The healthcare goals Pres. Donald Trump articulated in his address last week to a joint session of Congress marked a new record high for policy specifics. But as was been pointed out by the mainstream media, he had set the bar awfully low.
Since his address, the GOP began playing hide and seek with a draft of the healthcare bill, inviting everyone to wonder: what are they hiding, and why? Why the information vacuum after months of GOP promises from the White House and Congress for specifics.
Monday (March 6, 2017) arrived and for most of the day we still didn’t know whether Obamacare would be repealed entirely, repealed and replaced with an entirely new “Trumpcare,” or molded into something resembling an “Obamacare-Lite.”
Then that evening arrived and Paul Ryan finally unlocked the door to the House Ways and Means Committee and the Energy and Commerce Committee’s secret vault somewhere in the basement of Congress and unveiled the House GOP’s bill to repeal and replace the universally detested Affordable Care Act.
Until today, top Republicans opted to keep the bill “under lock and key.” The bill, styled as the “American Health Care Act,” is actually a pair of bills that, if passed, includes proposals to eliminate mandatory health insurance for all Americans and defund Planned Parenthood, just for openers.
Literally minutes after it was released from bondage, Rep. Justin Amash (R-MI) attacked the bill from the right, calling it “Obamacare 2.0,” according to Mother Jones–a certain and ominous sign of big governing problems the White House and Congress face in undertaking the mammoth task of providing healthcare for all Americans with a substantively new, alternative program.
Here are a few of the bill’s crucial elements:
- Insurers still won’t be able to discriminate against people with pre-existing conditions, so long as they maintain continuous coverage.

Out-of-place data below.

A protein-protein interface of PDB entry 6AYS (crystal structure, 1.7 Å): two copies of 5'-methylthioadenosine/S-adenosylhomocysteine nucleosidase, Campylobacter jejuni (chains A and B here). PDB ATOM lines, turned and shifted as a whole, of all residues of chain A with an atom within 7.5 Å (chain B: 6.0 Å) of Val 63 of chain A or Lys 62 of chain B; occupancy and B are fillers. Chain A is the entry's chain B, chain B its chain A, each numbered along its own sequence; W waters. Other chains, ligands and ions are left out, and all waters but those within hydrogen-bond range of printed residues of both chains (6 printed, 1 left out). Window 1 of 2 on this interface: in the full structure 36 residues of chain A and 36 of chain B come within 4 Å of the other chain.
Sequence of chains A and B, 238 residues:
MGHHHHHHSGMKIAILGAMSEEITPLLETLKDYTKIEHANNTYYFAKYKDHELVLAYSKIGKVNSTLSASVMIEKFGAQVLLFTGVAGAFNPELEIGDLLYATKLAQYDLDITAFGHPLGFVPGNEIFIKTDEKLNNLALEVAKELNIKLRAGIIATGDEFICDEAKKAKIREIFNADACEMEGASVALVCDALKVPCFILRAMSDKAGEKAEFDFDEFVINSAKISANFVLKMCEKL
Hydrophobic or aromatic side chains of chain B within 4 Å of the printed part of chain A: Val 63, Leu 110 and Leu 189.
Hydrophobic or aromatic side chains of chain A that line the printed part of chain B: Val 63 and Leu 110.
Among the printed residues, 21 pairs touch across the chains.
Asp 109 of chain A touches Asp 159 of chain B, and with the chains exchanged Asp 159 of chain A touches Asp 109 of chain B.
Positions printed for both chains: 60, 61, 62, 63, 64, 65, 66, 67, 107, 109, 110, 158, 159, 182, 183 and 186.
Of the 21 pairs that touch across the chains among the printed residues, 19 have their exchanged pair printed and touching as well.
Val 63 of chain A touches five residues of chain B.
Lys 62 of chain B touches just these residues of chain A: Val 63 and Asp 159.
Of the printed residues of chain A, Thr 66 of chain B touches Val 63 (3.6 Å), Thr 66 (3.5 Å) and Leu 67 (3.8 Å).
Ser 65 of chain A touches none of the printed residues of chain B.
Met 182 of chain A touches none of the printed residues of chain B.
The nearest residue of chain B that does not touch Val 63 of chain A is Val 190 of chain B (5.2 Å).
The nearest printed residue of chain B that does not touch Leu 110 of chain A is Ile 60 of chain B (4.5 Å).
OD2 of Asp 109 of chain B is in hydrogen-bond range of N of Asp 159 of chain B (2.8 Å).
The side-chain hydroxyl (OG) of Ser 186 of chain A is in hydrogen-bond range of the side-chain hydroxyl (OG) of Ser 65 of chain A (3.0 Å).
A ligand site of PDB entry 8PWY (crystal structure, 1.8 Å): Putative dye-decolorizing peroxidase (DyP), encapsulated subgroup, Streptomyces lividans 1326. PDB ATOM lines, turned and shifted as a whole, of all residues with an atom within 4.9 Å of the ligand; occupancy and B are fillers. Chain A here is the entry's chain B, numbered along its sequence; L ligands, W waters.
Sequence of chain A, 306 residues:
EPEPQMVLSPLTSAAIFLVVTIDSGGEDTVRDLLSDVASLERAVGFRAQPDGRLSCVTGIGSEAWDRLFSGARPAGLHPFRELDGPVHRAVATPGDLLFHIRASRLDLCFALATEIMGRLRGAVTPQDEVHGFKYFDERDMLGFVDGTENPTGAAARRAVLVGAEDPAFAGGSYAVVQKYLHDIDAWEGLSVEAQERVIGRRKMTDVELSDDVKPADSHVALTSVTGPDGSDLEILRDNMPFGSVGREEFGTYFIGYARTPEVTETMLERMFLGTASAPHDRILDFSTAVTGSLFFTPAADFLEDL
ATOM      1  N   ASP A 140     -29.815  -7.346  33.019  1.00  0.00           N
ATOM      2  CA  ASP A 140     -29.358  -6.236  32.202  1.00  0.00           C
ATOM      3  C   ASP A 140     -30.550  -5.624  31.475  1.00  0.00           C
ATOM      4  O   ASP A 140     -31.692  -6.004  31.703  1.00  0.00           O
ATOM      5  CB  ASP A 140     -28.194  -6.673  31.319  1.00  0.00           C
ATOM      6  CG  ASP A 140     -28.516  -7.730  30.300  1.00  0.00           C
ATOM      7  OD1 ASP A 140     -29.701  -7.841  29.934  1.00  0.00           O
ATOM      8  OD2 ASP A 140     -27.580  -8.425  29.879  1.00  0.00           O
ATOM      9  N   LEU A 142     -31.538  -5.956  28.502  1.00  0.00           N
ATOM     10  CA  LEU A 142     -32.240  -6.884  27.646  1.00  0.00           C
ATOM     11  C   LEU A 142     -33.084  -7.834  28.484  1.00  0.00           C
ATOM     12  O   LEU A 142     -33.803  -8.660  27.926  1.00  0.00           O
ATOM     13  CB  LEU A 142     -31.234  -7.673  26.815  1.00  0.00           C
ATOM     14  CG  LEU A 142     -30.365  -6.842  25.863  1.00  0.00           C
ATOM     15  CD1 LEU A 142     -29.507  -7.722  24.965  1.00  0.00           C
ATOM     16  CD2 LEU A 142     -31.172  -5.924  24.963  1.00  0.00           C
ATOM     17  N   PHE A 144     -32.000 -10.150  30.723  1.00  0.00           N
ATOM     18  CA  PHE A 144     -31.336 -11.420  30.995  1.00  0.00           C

- The Medicaid expansion would continue until 2020, when enrollment would “freeze,” and states would be barred from adding new, low-income Americans to the rolls. Medicaid would also include per capita funding limits.
- The bill would replace all Obamacare subsidies with age-based tax credits. However, those earning above $75,000 annually wouldn’t be eligible for them.
- Those people with little or no income subject to federal or state tax would qualify nonetheless for tax credits and receive a “refundable tax credit” they could use to buy health insurance.
The unmasking of the bill sets the stage for a vicious intra-party debate with momentous consequences as far as many political careers are concerned at the polls two years from now. As The New York Times points out, even after Trump’s election in November, it’s far from certain that Republican lawmakers will be able to get on the same page and repeal the Affordable Care Act, passed back in 2010.
Pres. Trump, a newcomer to the American legislative process, recently remarked that, “Nobody knew that health care could be so complicated.” And on another occasion he told GOP governors he may have “underestimated Obamacare.”